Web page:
Getting hands on

I’m not entirely sure what Dobby from Harry Potter’s hands look like. But I always imagined that my hands would look pretty similar to his. Bony and misshapen. Actually, having just googled it, I’m not far off. 
My hands have been really affected by my arthritis. I remember from quite a young age that my hands were always a cause for concern for my consultants. My knuckles and finger joints have been damaged by previous aggressive flare ups. I recently saw an x ray of both hands and almost all of the tiny bones in my wrists have fused together, which is where they move out of place and instead of being little bones they merge together. This has caused severe restriction in movement of my wrists. My cartilage has also been worn away, and it’s very visible on the X-ray, chunks of white missing where my arthritis has eaten away the lining of my knuckles, the reason for my pain. The photos below are in black and white #artsy.

I used to be extremely self conscious of the appearance of my hands. Because in my eyes they were ugly. I thought that no boy would ever want to hold my hand. I would never wear a ring on my lumpy and deformed fingers- there would be no way I would place a reason for people to look at my hands on my fingers. I used to cover the fact that I was self conscious about their appearance through making jokes. I always had the ongoing joke at secondary school that my little fingers would be the ideal ski slope due to their odd shape. At uni my hands during became known as ‘the claw’, because it was permanently in a claw like position during a flare up. I made jokes in order to make other people laugh in a bid to make myself see the funny side too.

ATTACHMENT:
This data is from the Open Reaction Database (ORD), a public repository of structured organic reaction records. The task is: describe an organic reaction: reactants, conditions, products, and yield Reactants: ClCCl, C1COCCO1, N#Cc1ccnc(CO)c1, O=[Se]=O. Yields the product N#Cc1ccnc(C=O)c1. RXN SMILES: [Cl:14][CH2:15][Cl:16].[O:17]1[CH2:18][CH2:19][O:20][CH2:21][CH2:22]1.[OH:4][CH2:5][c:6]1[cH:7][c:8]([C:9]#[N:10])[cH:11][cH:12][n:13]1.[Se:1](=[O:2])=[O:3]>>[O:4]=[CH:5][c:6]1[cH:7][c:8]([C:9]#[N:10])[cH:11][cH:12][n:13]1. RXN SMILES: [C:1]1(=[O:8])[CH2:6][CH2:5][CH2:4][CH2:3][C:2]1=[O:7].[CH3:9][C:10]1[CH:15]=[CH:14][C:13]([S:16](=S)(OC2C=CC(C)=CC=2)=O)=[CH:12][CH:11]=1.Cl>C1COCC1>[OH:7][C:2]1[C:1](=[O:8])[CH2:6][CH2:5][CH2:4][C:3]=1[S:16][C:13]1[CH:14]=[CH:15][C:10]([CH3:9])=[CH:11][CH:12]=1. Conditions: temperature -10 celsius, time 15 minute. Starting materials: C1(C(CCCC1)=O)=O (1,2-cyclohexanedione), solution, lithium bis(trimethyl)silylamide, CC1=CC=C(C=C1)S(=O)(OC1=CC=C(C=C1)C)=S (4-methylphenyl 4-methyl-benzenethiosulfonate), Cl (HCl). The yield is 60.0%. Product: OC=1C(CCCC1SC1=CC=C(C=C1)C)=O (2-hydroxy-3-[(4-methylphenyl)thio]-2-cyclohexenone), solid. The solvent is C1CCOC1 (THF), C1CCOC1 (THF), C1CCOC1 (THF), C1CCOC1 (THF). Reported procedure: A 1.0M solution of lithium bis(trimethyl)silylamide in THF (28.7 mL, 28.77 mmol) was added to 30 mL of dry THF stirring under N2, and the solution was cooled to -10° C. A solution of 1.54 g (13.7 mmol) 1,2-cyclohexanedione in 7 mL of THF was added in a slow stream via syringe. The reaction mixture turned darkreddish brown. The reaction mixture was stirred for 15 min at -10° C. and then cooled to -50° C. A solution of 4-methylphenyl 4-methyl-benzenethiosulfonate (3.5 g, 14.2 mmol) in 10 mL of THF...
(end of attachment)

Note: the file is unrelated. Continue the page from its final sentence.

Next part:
I am guilty of comparing my hands to those featured in posts on Facebook and Snapchat, the ones where each finger is perfectly slim, where rings glide perfectly onto them with ease, with their nails perfectly manicured. And it used to make me jealous, being honest sometimes it still does when I’m having a bad day. But I have come to realise that I shouldn’t focus on their looks. I have hands. Hands enabling me to high five, fingers enabling me to hold a pen and write (if only for a short time). We all want what we can’t have and appreciate things we don’t have.

But I now appreciate what I do have. I will never love their appearance, but I’m beginning to accept it. Before I used to avoid anything which would draw attention to them. Nail varnish and rings were a no go. But now I love nothing more than to paint my nails vibrant colours and cover them with all things glittery. People will notice my hands regardless, now at least they can pay my nails a compliment. I also now wear a couple of rings, gifts received from my nearest and dearest. Why shouldn’t I wear rings? Yes, my fingers are swollen but I want to wear them, to be constantly reminded of my mum and her strength. They also are the prettiest things so of course I’d love to wear them. Now I just have to accept the fact that I can only wear rings on certain fingers, the edgy look was never for me anyways.

We all have our differences, aspects of our bodies that we don’t like. Everyone has their insecurities but it’s important to recognise that our differences are what make us unique. My hands may certainly never feature in an advert for rings but they represent my strength and endurance in years of significant pain. My hands may become more damaged and worse looking, but hey ho what can you do, apart from take more medication. I have learned to live with their appearance, and now it’s time for me to embrace it.

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